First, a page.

The video was taken at an MAS Continuing Legal Education panel entitled “Mom and Pop Among the Chains: Law, Policy and Urban Retail Diversity.”

The panel included Vicki Weiner of the Pratt Center for Community Development, Michael Ewing of Williams Jackson Ewing, John Shapiro of Phillips Preiss Shapiro Associates, and Michael Berne of MJB Consulting.


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Interview with Michael Ewing, Developer of Grand Central Retail

Michael Ewing is principle of Williams Jackson Ewing, a retail real estate development, leasing, and consulting firm based in Baltimore, and developer of the tremendously successful restorations of Grand Central Terminal and Union Station in Washington, D.C.

In 1994, Williams Jackson Ewing and LaSalle Partners were awarded the rights to redevelop Grand Central Terminal. Williams Jackson Ewing conceptualized, merchandised, leased and opened 119 stores and restaurants, which include a mix of local New York favorites and popular chains. Prior to becoming partner at WJE, he was Vice President at The Rouse Company from 1972-1985.

Ewing is widely recognized as a thought leader on urban retail development trends. He talked to New Penn Station about the retail plan at Grand Central, making public/private partnerships work, and the retail potential of Moynihan Station ("a lot of retail," but could work).

Click here to read the interview.

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What Does 1.1 Million-Square-Feet of Retail Look Like?

Yesterday, we posted about the Venture’s plans for 1.1 million-square-feet of retail in Moynihan East.

In order to wrap our heads around that number – which is larger than the total square footage of the current Madison Square Garden – we compared it to other major retail centers in the city and created a flickr slideshow (make sure it's set to show captions). Here’s what we discovered:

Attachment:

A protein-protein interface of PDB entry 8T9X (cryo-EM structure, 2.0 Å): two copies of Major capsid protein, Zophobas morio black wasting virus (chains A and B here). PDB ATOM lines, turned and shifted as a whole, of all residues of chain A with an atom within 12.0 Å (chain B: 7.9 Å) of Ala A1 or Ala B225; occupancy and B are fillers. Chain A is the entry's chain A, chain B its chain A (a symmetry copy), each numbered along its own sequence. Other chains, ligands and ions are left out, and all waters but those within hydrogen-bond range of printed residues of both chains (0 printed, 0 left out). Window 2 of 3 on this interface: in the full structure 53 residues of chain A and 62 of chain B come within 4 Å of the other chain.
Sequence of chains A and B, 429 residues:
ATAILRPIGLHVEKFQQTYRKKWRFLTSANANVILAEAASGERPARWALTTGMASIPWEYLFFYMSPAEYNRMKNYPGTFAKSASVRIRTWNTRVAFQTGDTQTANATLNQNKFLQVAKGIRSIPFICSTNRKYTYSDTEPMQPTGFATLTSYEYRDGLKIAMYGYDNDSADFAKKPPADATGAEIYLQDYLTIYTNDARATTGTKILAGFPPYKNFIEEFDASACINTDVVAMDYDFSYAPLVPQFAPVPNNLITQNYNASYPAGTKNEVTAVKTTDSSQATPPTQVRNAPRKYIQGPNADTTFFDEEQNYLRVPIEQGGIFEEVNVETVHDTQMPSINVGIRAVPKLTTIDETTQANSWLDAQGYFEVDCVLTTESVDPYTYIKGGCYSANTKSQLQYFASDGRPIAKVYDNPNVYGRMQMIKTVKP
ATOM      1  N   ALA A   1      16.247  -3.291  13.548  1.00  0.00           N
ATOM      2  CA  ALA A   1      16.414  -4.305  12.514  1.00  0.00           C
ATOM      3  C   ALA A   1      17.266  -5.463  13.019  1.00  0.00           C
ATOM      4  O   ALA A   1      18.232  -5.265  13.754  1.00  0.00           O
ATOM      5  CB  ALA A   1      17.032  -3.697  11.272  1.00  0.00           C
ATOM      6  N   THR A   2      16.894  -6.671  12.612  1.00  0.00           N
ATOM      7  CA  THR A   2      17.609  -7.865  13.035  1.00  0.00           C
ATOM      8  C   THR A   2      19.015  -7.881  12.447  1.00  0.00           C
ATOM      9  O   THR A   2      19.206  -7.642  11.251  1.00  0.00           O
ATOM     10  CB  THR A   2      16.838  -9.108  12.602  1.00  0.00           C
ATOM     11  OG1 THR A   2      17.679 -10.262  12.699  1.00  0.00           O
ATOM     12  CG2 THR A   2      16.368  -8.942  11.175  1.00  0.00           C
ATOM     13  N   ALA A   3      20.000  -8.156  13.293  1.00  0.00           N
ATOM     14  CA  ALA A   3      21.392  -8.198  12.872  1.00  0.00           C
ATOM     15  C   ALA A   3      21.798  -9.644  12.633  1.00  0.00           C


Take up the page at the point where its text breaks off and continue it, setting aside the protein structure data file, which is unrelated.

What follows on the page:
1.1 million-square-feet of retail is approx.

9 times the size of the retail space at Grand Central Terminal (120,000 sq. ft.)

6 times the size of the retail space at Atlantic Terminal (192,000 sq. ft.)

3 times the size of the retail space at Time Warner Center (350,000 sq. ft.)

Is it possible for any architect to realize an “iconic and distinctive” train hall with “well lit, spacious concourses” if it must be surrounded by the equivalent of 3 Time Warner Center malls? Or 10 Target stores?

Do you have photos of comparable developments? Send them our way and we'll add 'em to the slideshow.

Click here to watch the slideshow. Click "options" and check "show title and description."

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MAS Urges Alternative Plan for Moynihan East Retail

The Moynihan Station project proposes 1.1-million-square-feet of retail development (see p. 19 of the Draft Scope) for Moynihan East, the new train station that will rise on the current site of Madison Square Garden.

Retail development has contributed to the revitalizations of Grand Central Terminal (right), Union Station in Washington, South Station in Boston, and other great train stations throughout the world.

Everyone agrees that retail can add liveliness to a station, but is 1.1-million-square-feet too much?

The fact is 1.1 million is a larger square footage than Madison Square Garden itself, which smothers the current Penn Station. We think it’s reasonable to ask whether an even bigger development will provide enough physical space for an iconic, day-lit, and spacious station to grow.

In order to ensure adequate space and to limit major train disruptions during construction, the MAS has recommended allowing the transfer of more development rights to the Moynihan Station subdistrict as an alternative (see p. 10). We'd rather see some of the development sprinkled throughout the district than concentrated on Moynihan East.

We’ll be posting several items about retail in train stations throughout the week. How much and what type of retail would you like to see? Comments are welcome.